Anyone who follows me on Instagram or Facebook (yes, I write under a pseudonym, sorta – nobody can pronounce Johnson in Polish even after it was Americanized) knows that I like to cook and garden. There is something about growing things and cooking that satisfies me. It probably stems from the countless happy hours I spent as a child with my grandfather in the garden and grandmother in the kitchen.

When I heard about a new apple last month I cringed at the idea of another “frankenfood” but after a little research discovered this one was not so bad and thought it was time that I took a serious look at the debate.

According to the FDA, humans have been selective breeding plants and animals ever since we started producing our own food and I found that to be pretty accurate. Just look at the potato, corn, rice, wheat or tomato. While the average American supermarket may be a mono-culture of banality, for anyone who knows where to get them the choices are pretty overwhelming and all due to our selective breeding of a few original species. Right now I’ve got three different kinds of rice in my cupboard and three different tomatoes in my winter garden (us lucky desert dwellers)!

Credible evidence has demonstrated that foods from the GE plant varieties marketed to date are as safe as comparable, non-GE foods.

FDA: Consumer Info About Food from Genetically Engineered Plants (Feb. 2016)

So what are these “frankenfoods” that seems to get everyone all worked up? Well, this is where it gets scary if you ask me. I’ve got no problem cross pollinating and breeding for specific traits but what some scientists are doing in the lab is pretty outrageous. Called transgenics, it is a method where genes are taken from one organism and inserted into another to produce or suppress specific traits. Sounds harmless huh? Not really.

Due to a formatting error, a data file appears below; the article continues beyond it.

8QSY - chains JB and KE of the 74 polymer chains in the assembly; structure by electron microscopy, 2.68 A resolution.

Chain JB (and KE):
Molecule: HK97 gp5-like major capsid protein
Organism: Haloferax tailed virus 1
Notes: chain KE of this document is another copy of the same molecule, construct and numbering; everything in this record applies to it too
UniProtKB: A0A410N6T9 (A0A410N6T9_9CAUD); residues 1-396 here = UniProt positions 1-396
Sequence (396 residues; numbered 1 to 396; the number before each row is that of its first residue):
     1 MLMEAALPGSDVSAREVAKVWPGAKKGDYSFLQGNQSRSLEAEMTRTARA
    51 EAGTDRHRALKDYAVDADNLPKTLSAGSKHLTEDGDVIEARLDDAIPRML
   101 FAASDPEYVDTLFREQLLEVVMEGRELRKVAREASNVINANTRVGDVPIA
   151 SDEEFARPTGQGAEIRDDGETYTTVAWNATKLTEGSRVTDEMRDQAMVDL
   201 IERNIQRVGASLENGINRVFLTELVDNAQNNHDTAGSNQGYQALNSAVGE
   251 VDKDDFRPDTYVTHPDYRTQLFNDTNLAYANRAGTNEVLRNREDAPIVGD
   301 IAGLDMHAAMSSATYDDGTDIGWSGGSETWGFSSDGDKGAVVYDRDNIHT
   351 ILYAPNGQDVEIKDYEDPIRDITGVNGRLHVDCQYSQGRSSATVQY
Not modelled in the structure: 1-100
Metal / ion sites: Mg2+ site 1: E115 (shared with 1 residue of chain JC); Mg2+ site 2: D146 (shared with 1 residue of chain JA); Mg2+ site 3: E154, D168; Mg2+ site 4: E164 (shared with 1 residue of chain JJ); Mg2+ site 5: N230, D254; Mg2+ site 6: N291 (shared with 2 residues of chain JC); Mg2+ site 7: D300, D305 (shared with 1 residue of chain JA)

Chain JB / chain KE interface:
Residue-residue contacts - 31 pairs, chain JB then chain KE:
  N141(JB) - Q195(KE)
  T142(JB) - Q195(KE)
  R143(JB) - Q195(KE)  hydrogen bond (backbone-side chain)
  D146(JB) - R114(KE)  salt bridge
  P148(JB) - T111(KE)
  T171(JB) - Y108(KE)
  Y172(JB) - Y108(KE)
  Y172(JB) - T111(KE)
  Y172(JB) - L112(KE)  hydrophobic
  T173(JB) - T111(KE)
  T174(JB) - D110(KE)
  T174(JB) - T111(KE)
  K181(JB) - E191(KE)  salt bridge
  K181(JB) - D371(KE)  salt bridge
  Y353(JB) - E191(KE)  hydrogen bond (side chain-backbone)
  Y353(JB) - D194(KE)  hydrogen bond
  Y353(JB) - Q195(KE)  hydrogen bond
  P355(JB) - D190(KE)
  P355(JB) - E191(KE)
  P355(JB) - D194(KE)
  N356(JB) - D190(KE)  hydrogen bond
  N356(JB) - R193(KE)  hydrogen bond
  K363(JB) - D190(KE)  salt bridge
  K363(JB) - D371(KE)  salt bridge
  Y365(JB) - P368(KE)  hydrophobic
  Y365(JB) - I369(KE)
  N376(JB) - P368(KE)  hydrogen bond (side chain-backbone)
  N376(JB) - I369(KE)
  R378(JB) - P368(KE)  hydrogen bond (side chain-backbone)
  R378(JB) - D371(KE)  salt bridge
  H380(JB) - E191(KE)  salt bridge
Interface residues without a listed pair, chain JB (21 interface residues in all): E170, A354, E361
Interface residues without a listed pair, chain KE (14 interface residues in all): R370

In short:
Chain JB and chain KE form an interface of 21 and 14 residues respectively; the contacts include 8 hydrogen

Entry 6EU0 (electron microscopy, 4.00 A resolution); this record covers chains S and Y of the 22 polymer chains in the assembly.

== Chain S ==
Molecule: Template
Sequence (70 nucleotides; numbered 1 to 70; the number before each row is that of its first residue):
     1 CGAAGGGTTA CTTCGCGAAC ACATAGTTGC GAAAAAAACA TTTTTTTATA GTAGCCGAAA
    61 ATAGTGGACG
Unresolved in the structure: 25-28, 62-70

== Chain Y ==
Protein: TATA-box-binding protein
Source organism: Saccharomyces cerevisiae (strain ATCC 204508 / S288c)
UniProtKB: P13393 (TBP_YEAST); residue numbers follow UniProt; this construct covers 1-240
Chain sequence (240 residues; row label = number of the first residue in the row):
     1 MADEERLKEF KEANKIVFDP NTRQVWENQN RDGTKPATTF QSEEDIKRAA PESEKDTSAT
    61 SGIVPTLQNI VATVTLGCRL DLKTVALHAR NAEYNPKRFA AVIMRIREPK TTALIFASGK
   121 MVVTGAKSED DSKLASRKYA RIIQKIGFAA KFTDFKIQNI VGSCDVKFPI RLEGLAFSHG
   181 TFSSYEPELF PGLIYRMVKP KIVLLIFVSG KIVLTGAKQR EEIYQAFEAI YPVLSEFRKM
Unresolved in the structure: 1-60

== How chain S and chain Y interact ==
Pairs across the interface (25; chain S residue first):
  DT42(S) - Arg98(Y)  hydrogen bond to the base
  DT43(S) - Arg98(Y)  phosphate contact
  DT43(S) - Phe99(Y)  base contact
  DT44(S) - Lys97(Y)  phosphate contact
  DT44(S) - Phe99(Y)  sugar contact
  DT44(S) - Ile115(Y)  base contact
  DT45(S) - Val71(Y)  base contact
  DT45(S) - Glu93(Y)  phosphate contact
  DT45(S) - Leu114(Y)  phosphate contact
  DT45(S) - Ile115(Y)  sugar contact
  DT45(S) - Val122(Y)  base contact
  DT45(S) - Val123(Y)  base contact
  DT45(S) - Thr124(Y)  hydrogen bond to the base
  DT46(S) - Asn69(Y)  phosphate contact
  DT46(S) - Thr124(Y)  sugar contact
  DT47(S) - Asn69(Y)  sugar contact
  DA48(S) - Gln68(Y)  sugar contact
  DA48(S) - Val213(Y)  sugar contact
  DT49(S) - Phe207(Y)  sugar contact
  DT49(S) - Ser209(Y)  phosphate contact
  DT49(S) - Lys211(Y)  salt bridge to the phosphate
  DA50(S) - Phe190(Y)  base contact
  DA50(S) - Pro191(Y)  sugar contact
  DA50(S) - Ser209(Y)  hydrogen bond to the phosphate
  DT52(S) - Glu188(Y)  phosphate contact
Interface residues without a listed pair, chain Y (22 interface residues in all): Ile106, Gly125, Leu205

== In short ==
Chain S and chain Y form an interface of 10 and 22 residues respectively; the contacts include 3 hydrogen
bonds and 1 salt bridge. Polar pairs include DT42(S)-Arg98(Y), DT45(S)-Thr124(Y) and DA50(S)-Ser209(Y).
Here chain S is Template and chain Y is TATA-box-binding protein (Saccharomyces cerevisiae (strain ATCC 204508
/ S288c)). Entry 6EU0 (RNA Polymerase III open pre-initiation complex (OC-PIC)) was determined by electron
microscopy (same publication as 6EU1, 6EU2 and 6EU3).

A concern, about whether transgenic crops cause damage to the natural environment. One example that includes pollen from transgenic corn, which has capacity to kill the Monarch butterfly larvae. It has been shown that hybrid corn expresses a bacterial toxin in its pollen, which is then dispersed over 60 m by wind. In this range, the corn pollen is deposited on other plants near cornfields, where it can be ingested by non-target organisms including the monarch butterfly which leads to their death.

~ S. Jhansi Rani, R. Usha, Transgenic plants: Types, benefits, public concerns and future

I was blessed to live in the migration path of the Monarch butterfly for a time and when thousands of them landed all over my garden and house it was a transcendental experience. The thought of inadvertently killing off these beautiful creatures is where the real problem lies with GMOs. Humans are not all knowing and make mistakes, we are not God. No matter how well intended the goals of companies like Monsanto and others are, they nor any agency can fully appreciate, predict or control all possible outcomes. Lets face it, when your inserting toxins into any food supply there are going to be disastrous outcomes that will effect one species or another.

 

For me, I’m going to stick with the tried and true, avoiding GMOs when ever possible, support informative labeling, and just say no to foods cooked up anyplace other than a loving kitchen.

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